Computational protocol: Genome Sequences of Staphylococcus hominis Strains ShAs1, ShAs2, and ShAs3, Isolated from the Asian Malaria Mosquito Anopheles stephensi

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Protocol publication

[…] Bacterial microbes profoundly influence many aspects of mosquito biology (), and these traits have important ramifications for mosquito-borne disease (). In addition to microbial interactions influencing vector competence, it is becoming evident that microbial interplay can also shape microbiome composition (, ). Here we isolated and sequenced three strains of Staphylococcus hominis from Anopheles stephensi laboratory-reared mosquitoes. This bacterial species is known to infect A. stephensi in the field ().A homogenate of surface-sterilized A. stephensi (Liston strain) was used to inoculate LB agar plates, and three colonies—ShAs1, ShAs2, and ShAs3—were isolated and confirmed by 16S rRNA gene sequencing to be S. hominis. Genomic DNA was extracted using a Qiagen Blood and Tissue kit following the recommendation for bacteria. The sequencing was done in a 500-cycle run on an Illumina MiSeq at the Pennsylvania State University Genomics Core Facility. All three DNA libraries were prepared using a Nextera XT DNA Library Preparation Kit and had an insert size of 400 bp. The 250-bp paired-end reads were initially assembled using MIRA version 4.0, and the assemblies were refined using DNAStar SeqMan Pro version 12.0. For ShAs1, this resulted in 17 contigs with a combined length of 2.1 Mbp, an N50 statistic of 332,788 bp, a median read coverage of 150×, and an average G+C content of 34%. For ShAs2, there are 16 contigs with a combined length of 2.1 Mbp, an N50 statistic of 393,276 bp, a median read coverage of 139×, and an average G+C content of 31%. For ShAs3, there are 15 contigs with a combined length of 2.0 Mbp, an N50 statistic of 288,000 bp, a median read coverage of 122×, and an average G+C content of 33%. The annotation was done using the RAST pipeline () followed by manual curation, yielding 2,021 protein-coding genes (CDSs) and 66 RNA genes for ShAs1; 2,044 CDSs and 46 RNA genes for ShAs2; and 1,889 CDSs and 59 RNA genes for ShAs3.In the multialignment of the contig and read sequences for ShAs1, ShAs2, and ShAs3, polymorphisms could be called in 98% of the columns with false-positive and false-negative rates that are effectively zero. In these columns, no polymorphisms were detected between ShAs1, ShAs2, and ShAs3, indicating that the three colonies are nearly or exactly genetically identical. This suggests that the S. hominis population in the laboratory-reared A. stephensi has a high degree of genetic homogeneity. In the other 2% of the columns in the multialignment, polymorphisms could not be reliably called due to the ambiguous mapping of the reads due to the highly repetitive sequence.S. hominis is a relatively common and harmless commensal of human and animal skin (). Comparative genomics between microbes residing on humans and within mosquitoes may provide insights into the evolution of insect symbiosis. Furthermore, the draft genome sequences discussed here will add to the resources for the study of the A. stephensi microbiome—resources that include the sequences of Stenotrophomonas spp. () and Elizabethkingia anophelis () discussed elsewhere. […]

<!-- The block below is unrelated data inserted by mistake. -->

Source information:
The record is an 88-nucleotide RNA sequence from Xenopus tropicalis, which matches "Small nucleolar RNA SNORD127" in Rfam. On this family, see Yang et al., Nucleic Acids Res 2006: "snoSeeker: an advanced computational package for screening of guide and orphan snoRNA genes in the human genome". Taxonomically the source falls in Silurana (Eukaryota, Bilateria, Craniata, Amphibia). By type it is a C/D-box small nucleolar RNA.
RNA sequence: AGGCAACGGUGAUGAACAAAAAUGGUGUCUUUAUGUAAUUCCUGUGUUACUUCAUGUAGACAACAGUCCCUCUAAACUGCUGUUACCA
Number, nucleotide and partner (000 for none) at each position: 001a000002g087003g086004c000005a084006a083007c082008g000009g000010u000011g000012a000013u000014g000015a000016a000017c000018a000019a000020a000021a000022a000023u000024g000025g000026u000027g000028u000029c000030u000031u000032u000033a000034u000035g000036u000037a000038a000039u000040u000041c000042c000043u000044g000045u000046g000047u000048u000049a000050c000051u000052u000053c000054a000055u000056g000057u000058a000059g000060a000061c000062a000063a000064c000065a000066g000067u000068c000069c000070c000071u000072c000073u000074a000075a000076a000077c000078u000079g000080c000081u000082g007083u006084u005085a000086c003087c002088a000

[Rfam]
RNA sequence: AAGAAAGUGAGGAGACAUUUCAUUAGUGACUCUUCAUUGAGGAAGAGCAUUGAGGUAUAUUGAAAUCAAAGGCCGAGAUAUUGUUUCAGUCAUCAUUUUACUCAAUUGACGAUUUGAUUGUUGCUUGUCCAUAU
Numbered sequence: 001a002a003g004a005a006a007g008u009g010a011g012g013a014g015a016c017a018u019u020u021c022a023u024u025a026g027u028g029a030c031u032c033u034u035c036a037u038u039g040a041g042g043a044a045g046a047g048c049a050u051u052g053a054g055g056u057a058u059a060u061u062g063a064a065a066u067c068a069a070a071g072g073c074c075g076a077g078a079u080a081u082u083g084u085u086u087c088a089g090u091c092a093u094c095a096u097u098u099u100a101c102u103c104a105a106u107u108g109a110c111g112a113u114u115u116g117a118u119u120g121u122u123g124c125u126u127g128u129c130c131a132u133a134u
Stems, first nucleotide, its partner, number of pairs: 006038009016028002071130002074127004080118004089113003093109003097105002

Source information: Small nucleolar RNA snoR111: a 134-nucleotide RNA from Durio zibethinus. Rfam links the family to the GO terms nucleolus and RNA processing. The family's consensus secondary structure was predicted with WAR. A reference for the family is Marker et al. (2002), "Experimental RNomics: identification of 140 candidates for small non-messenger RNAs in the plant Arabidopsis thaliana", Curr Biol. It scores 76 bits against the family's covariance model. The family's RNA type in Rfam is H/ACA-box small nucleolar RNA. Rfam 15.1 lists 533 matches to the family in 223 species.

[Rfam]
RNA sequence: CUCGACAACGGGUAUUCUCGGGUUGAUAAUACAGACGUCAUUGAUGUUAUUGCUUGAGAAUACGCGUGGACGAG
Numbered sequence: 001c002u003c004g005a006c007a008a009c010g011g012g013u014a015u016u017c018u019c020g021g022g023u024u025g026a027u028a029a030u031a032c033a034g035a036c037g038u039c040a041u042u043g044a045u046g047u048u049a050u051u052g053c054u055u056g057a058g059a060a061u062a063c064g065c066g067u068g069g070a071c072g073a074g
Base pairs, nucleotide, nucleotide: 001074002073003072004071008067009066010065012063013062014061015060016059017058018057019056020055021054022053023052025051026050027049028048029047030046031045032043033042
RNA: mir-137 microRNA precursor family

Pipeline specifications

Software tools DNASTAR Molecular Biology Suite, RAST
Applications Phylogenetics, 16S rRNA-seq analysis
Organisms Staphylococcus hominis, Anopheles stephensi, Mycoplasma hominis